Standout performances in the show were numerous. I have a few favorites, I must confess. Here are the highlights:

The Baker, played by Patrick Kramer, was so well done. He truly delivered with this classic role that I’ve seen several actors muck up, making the role un-relatable. Mister Kramer obviously knew what he was doing with the role, because he delivered it masterfully. He was recently in a show with Nashville Rep, so I’m looking forward to seeing him around town, even if he doesn’t stay here for long because he does have talent that I imagine will go places.

The Baker’s Wife, played by Alexius Frost, was as perfect as possible. The role is meant to be funny, but so often I see the actresses who take this role forget that or don’t know the timing it takes to get the laugh. Miss Frost did not have the problem at all, making me laugh more than I have in a very long time for that role. Absolutely one of the best I’ve seen.

Jack’s Mother, played by Suzi Richardson, was so good. It’s a very quirky role. She added so much to the role that was, to me, very thoughtful and original. Her movements and comedic timing were just impeccable. At one point, she even cried on the shoulder of Cinderella’s Prince. It was hysterical. She took the whole ‘smother-mother’ aspect of the role to new heights. Bravo, Miss Richardson. Bravo.

Jack, played by Dwayne Benn, was without question my favorite Jack ever. The role is made to be childish and funny, but goodness gracious… this was exceptional. I’ve never laughed that hard at that role. So many times, the role is missing so much whimsy when it’s so obviously in the book. Mister Benn, a twenty-something who is new to town after graduating from Carson-Newman, is going to be someone I have to pay attention to. He played this role so naturally, you could tell he was very in touch with the character. It just seemed like he was being himself. The honesty during the sad parts of the show was well played too. I truly think we might have a hidden gem with Mister Benn. I really can’t wait to see what he will be doing next.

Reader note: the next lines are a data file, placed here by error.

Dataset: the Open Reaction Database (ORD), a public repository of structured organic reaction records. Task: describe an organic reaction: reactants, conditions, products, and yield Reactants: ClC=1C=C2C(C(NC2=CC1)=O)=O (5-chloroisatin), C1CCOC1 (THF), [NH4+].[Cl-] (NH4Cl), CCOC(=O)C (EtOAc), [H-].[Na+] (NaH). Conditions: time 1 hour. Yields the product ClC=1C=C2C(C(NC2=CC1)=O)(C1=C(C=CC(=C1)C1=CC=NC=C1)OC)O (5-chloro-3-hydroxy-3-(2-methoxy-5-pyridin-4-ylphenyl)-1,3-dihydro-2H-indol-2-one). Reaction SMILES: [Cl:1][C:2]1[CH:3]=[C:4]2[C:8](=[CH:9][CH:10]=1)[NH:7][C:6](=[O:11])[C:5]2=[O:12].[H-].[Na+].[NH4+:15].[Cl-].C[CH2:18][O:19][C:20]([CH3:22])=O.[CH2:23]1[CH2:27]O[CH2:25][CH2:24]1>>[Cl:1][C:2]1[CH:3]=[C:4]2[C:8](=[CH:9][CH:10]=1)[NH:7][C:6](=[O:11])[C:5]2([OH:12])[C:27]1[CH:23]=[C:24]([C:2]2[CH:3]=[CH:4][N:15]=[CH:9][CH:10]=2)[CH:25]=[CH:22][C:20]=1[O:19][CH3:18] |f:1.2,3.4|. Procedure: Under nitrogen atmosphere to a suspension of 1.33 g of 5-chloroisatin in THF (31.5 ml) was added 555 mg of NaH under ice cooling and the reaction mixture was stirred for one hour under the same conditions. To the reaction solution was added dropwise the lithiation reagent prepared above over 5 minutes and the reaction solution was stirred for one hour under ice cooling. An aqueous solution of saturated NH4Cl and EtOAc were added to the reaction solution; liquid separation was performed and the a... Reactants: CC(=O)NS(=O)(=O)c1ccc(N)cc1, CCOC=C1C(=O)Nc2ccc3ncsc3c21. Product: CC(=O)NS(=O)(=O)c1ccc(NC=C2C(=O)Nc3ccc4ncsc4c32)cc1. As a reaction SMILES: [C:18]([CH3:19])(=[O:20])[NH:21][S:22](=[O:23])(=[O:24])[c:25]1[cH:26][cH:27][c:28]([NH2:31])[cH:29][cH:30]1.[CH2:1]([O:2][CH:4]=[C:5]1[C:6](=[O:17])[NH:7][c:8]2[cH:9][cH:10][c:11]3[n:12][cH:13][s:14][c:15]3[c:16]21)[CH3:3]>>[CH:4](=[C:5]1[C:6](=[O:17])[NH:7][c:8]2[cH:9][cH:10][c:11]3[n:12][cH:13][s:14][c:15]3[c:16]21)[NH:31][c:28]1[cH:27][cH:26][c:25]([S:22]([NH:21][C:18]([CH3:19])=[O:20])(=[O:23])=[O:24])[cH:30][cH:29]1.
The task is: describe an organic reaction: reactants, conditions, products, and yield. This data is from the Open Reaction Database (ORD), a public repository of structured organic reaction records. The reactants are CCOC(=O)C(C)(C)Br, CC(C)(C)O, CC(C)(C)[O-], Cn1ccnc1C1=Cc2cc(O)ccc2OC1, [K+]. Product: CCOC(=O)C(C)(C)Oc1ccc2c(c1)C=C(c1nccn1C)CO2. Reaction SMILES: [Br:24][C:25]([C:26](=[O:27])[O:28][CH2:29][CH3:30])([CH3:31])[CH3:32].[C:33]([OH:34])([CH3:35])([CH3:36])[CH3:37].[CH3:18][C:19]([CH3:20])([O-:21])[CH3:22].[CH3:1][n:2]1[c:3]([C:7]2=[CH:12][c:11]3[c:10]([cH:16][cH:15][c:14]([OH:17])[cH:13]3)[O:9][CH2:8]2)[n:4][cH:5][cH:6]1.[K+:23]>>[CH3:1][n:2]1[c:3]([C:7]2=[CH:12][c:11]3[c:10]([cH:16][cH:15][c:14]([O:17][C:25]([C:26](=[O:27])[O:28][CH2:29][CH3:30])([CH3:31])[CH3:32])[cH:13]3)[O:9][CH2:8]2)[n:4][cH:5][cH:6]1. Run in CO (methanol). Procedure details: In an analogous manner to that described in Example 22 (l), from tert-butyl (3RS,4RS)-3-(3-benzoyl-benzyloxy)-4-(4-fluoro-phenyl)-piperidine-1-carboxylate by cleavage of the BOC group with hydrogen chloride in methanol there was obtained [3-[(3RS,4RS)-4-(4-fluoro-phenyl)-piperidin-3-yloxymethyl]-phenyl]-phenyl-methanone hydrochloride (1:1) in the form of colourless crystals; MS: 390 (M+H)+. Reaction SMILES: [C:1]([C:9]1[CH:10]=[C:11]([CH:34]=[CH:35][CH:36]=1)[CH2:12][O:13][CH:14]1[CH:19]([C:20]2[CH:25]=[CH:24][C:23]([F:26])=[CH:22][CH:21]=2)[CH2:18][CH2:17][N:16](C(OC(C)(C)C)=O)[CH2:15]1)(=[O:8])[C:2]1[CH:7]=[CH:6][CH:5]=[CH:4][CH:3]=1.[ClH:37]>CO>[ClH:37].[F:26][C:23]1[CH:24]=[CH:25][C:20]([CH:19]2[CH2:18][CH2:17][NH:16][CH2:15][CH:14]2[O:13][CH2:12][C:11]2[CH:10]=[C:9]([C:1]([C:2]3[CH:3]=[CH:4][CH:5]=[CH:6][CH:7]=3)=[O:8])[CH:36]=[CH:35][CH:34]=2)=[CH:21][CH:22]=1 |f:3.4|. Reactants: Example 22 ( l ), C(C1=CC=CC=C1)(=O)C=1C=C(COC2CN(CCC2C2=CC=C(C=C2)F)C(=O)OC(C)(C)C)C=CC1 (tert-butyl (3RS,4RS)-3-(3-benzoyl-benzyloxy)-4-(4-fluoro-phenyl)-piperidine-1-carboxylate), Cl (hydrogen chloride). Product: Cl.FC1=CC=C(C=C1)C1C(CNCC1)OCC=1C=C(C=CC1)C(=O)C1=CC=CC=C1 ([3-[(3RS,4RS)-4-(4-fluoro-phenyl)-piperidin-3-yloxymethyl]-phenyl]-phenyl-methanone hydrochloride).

Community theatre always has its quirks; on this particular evening they were having technical difficulties with microphones. However, it is such a worthwhile experience. The set, while small, was very well crafted with one of the prettiest backdrops I've seen in any theater. When you’re doing a show this big, to fit it in this space was something I was very impressed with.

It doesn’t even matter with the technicalities. If you live in a community with live theatre, you need to support it. It only gets better with your support. This was my first time to this particular theater and it was, in a word, picturesque. On the square in Murfreesboro, it’s a small theater, but it’s very comfortable. It has an art gallery that it appears they may do smaller plays in as well. The staff is friendly and the atmosphere is warm. It really was a community event. Actors in the show had their grandparents and families there, as well as a few community leaders. It was a fun night out in a small town, and I look forward to many more.

Up next for them is DREAMGIRLS, a story we all know and love. If you can make it to see Into The Woods, absolutely do so. The show is up the rest of the weekend and tickets may be hard to get, so if you can, do it!

 

 

Into the Woods plays at the Murfreesboro Center for the Arts through January 31. Tickets are available online. (Photo provided).